Ancient DNA: Past and Present
Come listen to researchers presenting their project and ask them your questions! 
Thursday 20th May 2021
EVENT 7PM-8PM

Understanding past and present biodiversity with DNA

DNA is transforming the way scientists monitor and survey of biodiversity, allowing to study animals without even touching them.
What can a shrimp or a sponge tell us about the fish that live around them? Can a bat inform us about the insect pests in a rice crop? How can we know which pollinators
visited the flowers in our garden? I will tell you some stories about how biologists use DNA to study animals from deep-sea shrimps to endangered newts to madagascar bats.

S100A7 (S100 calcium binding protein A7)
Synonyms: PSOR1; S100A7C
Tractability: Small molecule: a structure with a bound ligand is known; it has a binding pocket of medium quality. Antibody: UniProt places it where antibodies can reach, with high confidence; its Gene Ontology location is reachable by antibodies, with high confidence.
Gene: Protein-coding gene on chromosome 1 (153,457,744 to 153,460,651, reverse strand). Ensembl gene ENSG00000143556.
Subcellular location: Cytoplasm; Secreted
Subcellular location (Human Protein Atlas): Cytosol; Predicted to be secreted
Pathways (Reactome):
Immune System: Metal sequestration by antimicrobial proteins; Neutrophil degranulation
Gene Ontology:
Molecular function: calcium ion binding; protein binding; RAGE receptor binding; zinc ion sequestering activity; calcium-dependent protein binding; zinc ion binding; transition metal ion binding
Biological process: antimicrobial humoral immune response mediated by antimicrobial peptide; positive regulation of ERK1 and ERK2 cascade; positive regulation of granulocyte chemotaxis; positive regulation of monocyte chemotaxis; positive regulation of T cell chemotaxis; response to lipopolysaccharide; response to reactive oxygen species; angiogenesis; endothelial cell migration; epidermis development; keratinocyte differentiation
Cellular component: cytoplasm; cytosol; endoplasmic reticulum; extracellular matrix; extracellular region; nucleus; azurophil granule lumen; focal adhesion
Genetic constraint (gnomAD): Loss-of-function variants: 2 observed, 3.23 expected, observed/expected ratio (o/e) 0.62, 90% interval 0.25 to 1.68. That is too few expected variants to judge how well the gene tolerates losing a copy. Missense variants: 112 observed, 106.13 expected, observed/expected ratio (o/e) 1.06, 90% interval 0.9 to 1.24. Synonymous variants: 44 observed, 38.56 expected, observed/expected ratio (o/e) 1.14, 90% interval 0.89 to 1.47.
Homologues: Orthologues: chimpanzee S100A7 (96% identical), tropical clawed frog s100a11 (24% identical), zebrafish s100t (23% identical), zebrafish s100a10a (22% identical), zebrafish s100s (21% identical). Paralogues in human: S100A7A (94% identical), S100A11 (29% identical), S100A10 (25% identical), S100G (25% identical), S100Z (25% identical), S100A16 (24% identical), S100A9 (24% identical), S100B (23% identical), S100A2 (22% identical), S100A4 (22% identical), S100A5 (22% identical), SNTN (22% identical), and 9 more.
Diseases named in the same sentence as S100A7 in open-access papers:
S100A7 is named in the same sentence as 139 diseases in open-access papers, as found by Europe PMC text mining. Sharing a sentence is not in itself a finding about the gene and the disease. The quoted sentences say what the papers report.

Sandra Garces-Pastor

Researcher, UiT

The hidden diversity of extinct megafauna

Ancient DNA is revolutionizing our understanding of prehistoric animals and how they lived. In this talk, I will give an overview of ancient DNA and how we recover useful information from it. I will then tell stories of what we have learned about two ice age animals: mammoths and horses. For the mammoths, I will show how we recovered the oldest-ever ancient DNA and used this to resolve the origins of mammoths in North America. I will then tell the story of how we use ancient DNA to solve the mystery of what the puzzling North American stilt-legged horses were.

Twitter:@PalaeoPete

Peter Heintzman

Associate Professor , UiT